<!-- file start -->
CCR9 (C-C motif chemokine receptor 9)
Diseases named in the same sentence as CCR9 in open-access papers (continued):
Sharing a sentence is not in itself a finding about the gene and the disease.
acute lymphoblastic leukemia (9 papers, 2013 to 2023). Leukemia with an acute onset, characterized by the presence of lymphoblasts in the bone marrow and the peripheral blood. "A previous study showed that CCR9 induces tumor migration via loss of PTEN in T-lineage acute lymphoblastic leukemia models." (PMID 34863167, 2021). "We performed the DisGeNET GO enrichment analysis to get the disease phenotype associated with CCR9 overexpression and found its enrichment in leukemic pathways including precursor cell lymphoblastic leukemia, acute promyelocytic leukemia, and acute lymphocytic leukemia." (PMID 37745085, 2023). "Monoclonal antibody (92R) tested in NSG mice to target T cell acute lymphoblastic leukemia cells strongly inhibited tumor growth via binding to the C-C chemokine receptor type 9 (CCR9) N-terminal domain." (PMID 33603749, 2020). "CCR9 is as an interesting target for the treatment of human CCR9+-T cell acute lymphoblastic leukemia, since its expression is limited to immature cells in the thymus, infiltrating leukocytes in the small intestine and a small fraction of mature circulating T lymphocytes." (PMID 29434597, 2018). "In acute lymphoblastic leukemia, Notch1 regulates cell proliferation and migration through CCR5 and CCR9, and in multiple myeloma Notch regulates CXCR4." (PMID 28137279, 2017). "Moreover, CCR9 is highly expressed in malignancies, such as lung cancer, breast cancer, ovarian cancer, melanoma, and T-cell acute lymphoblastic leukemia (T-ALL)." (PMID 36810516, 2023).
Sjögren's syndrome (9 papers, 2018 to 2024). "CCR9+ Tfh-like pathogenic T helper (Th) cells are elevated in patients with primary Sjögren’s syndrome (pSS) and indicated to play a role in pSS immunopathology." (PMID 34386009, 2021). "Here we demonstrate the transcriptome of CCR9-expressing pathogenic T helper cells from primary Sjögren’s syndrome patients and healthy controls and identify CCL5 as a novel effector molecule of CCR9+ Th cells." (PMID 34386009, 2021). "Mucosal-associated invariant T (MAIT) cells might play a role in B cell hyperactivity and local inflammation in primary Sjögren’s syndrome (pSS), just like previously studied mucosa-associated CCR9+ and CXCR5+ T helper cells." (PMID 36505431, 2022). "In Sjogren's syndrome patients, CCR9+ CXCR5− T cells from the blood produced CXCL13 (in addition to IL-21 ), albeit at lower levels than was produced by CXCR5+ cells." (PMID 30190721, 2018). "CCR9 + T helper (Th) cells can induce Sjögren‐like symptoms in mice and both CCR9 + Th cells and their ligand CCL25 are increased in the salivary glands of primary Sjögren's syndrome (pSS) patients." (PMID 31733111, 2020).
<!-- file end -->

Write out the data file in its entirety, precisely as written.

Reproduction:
CCR9 (C-C motif chemokine receptor 9)
Diseases named in the same sentence as CCR9 in open-access papers (continued):
Sharing a sentence is not in itself a finding about the gene and the disease.
acute lymphoblastic leukemia (9 papers, 2013 to 2023). Leukemia with an acute onset, characterized by the presence of lymphoblasts in the bone marrow and the peripheral blood. "A previous study showed that CCR9 induces tumor migration via loss of PTEN in T-lineage acute lymphoblastic leukemia models." (PMID 34863167, 2021). "We performed the DisGeNET GO enrichment analysis to get the disease phenotype associated with CCR9 overexpression and found its enrichment in leukemic pathways including precursor cell lymphoblastic leukemia, acute promyelocytic leukemia, and acute lymphocytic leukemia." (PMID 37745085, 2023). "Monoclonal antibody (92R) tested in NSG mice to target T cell acute lymphoblastic leukemia cells strongly inhibited tumor growth via binding to the C-C chemokine receptor type 9 (CCR9) N-terminal domain." (PMID 33603749, 2020). "CCR9 is as an interesting target for the treatment of human CCR9+-T cell acute lymphoblastic leukemia, since its expression is limited to immature cells in the thymus, infiltrating leukocytes in the small intestine and a small fraction of mature circulating T lymphocytes." (PMID 29434597, 2018). "In acute lymphoblastic leukemia, Notch1 regulates cell proliferation and migration through CCR5 and CCR9, and in multiple myeloma Notch regulates CXCR4." (PMID 28137279, 2017). "Moreover, CCR9 is highly expressed in malignancies, such as lung cancer, breast cancer, ovarian cancer, melanoma, and T-cell acute lymphoblastic leukemia (T-ALL)." (PMID 36810516, 2023).
Sjögren's syndrome (9 papers, 2018 to 2024). "CCR9+ Tfh-like pathogenic T helper (Th) cells are elevated in patients with primary Sjögren’s syndrome (pSS) and indicated to play a role in pSS immunopathology." (PMID 34386009, 2021). "Here we demonstrate the transcriptome of CCR9-expressing pathogenic T helper cells from primary Sjögren’s syndrome patients and healthy controls and identify CCL5 as a novel effector molecule of CCR9+ Th cells." (PMID 34386009, 2021). "Mucosal-associated invariant T (MAIT) cells might play a role in B cell hyperactivity and local inflammation in primary Sjögren’s syndrome (pSS), just like previously studied mucosa-associated CCR9+ and CXCR5+ T helper cells." (PMID 36505431, 2022). "In Sjogren's syndrome patients, CCR9+ CXCR5− T cells from the blood produced CXCL13 (in addition to IL-21 ), albeit at lower levels than was produced by CXCR5+ cells." (PMID 30190721, 2018). "CCR9 + T helper (Th) cells can induce Sjögren‐like symptoms in mice and both CCR9 + Th cells and their ligand CCL25 are increased in the salivary glands of primary Sjögren's syndrome (pSS) patients." (PMID 31733111, 2020).